What If My Boss is a Jerk?
1) Don’t Withhold Praise
Lord knows if you’ve got a good boss, it’s a rare blessing—ask your friends! But what if yours doesn’t quite fall in that category or is a difficult person? Often this type of manager is a perfectionist, micromanager, or bully—or vague, volatile, or arrogant. This can be caused by insecurity, low self esteem, or limited skills, experience, or education.
However, just because they may be a jerk doesn’t mean you shouldn’t compliment them. Complimenting a difficult supervisor may feel unnatural, but it can help raise their self esteem and possibly improve their interactions with you and your coworkers. Studies have shown that when employees thanked their difficult bosses for their feedback—regardless of the specifics—that aggression decreased, signifying that their gratitude affirmed the social worth of the manager.
2) What to Do
Typically even difficult managers enjoy recognition and sincere compliments. You’ll just need to make an effort to figure out how yours best receives praise.
Bosses who are hypersensitive or paranoid should be handled with care to avoid their reading negatives into the positive feedback you’re giving them. And if yours is present in a situation where you’re claiming success on something you accomplished, be sure to acknowledge his part in it, if he was involved.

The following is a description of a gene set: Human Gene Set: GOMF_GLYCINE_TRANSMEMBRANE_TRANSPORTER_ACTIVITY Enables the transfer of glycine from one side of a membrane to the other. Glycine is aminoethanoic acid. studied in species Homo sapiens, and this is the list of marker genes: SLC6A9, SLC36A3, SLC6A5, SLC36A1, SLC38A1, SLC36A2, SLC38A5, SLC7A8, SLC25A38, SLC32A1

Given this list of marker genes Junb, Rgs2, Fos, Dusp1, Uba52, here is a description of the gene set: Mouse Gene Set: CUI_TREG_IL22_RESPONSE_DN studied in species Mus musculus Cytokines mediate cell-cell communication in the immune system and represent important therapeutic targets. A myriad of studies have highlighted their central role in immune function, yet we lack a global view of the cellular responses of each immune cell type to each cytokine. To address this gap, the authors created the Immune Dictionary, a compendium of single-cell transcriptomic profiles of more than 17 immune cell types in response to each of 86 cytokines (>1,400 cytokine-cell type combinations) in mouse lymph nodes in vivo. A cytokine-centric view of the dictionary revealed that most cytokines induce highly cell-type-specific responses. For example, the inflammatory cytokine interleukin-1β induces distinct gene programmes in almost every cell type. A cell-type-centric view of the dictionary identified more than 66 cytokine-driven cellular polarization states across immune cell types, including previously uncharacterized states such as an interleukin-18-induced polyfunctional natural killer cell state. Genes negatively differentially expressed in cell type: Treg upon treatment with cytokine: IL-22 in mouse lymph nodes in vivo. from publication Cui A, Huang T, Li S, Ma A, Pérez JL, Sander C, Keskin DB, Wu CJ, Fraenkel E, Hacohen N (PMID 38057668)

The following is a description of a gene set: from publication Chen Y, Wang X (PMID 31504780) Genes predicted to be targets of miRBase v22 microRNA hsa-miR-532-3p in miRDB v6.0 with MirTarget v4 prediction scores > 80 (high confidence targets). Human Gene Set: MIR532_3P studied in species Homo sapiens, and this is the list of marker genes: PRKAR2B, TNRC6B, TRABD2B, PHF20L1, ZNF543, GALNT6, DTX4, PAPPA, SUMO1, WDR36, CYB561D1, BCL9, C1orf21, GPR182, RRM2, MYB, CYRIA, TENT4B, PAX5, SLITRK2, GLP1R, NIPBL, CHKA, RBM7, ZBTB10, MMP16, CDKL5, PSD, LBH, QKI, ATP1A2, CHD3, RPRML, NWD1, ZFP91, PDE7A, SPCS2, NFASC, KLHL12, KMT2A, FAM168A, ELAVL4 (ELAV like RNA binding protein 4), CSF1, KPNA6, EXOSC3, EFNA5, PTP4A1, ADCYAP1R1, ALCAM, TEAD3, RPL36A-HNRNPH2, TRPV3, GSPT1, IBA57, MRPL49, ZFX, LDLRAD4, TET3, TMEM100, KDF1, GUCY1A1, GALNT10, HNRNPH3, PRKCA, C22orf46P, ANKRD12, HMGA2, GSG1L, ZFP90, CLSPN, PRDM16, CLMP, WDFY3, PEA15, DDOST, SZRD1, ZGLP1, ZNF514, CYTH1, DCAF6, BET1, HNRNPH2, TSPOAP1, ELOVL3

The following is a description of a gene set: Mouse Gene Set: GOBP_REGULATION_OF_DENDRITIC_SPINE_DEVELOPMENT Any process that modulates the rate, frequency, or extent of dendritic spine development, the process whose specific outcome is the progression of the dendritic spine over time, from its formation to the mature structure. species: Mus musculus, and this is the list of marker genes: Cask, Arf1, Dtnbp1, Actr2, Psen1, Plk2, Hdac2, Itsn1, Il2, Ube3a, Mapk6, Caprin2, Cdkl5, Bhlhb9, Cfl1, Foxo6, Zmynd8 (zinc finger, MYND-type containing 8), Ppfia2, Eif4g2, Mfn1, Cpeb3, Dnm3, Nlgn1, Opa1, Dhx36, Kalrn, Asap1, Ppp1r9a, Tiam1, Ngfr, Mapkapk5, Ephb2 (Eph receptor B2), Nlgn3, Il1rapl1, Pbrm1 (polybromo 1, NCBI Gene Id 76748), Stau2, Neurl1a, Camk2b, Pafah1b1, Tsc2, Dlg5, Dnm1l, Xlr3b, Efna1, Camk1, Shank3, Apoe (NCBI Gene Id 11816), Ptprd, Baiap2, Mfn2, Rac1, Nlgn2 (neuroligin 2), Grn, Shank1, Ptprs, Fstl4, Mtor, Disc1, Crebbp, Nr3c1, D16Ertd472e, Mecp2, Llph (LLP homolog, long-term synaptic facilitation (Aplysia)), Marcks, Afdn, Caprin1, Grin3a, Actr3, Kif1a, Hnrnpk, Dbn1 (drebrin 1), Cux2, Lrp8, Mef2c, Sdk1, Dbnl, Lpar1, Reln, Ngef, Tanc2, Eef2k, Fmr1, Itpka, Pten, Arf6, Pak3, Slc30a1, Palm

Nobody in the world is doing everything wrong, so look for and compliment what your difficult boss is doing right or handling well.
3) Other Advice
Another plus of shaping your difficult boss through compliments is hanging on to your job! Mary Lou Quinlan, former Advertising Director for Avon Products stressed that employees who help their boss feel less insecure will stay employed when the economy dips.
But at the end of the day, if you’ve been patient giving your trying boss a fair shake but aren’t getting anywhere and remain in a toxic environment, it’s best to just find a new job elsewhere—within the company or at a new organization. Life is too short to be miserable at work every day under a manager who won’t improve.
So step outside your comfort zone, and don’t be afraid to spread some love to your boss. When done properly, not only can it begin to improve your relationship and rub off on others, but you might just help the person you report to feel a little more noticed and appreciated. And who doesn’t want that?
Thanks to Clay Faircloth, Pam Meek, Paul Havlik, and Terry Warren for their insight. Other sources:
- “Office Hours: Bowing to the boss: Everyone Likes To Be Praised, But It Can Go Too Far.” Guardian [London, England] 9 Dec. 2002. Business News: page 4 by Sally O’Reilly
- “To brown-nose or not to brown-nose?” USA Today. (Nov. 18, 2009): Business News: p01B. © 2009 by Del Jones
- “Ways To Compliment Your Boss.” Asianetindia.com, 3 Nov. 2015
- “Your Difficult Boss May Be Insecure.” Khaleej Times [Dubai, United Arab Emirates] 24 Aug. 2013 © 2013 SyndiGate Media Inc. by firstname.lastname@example.org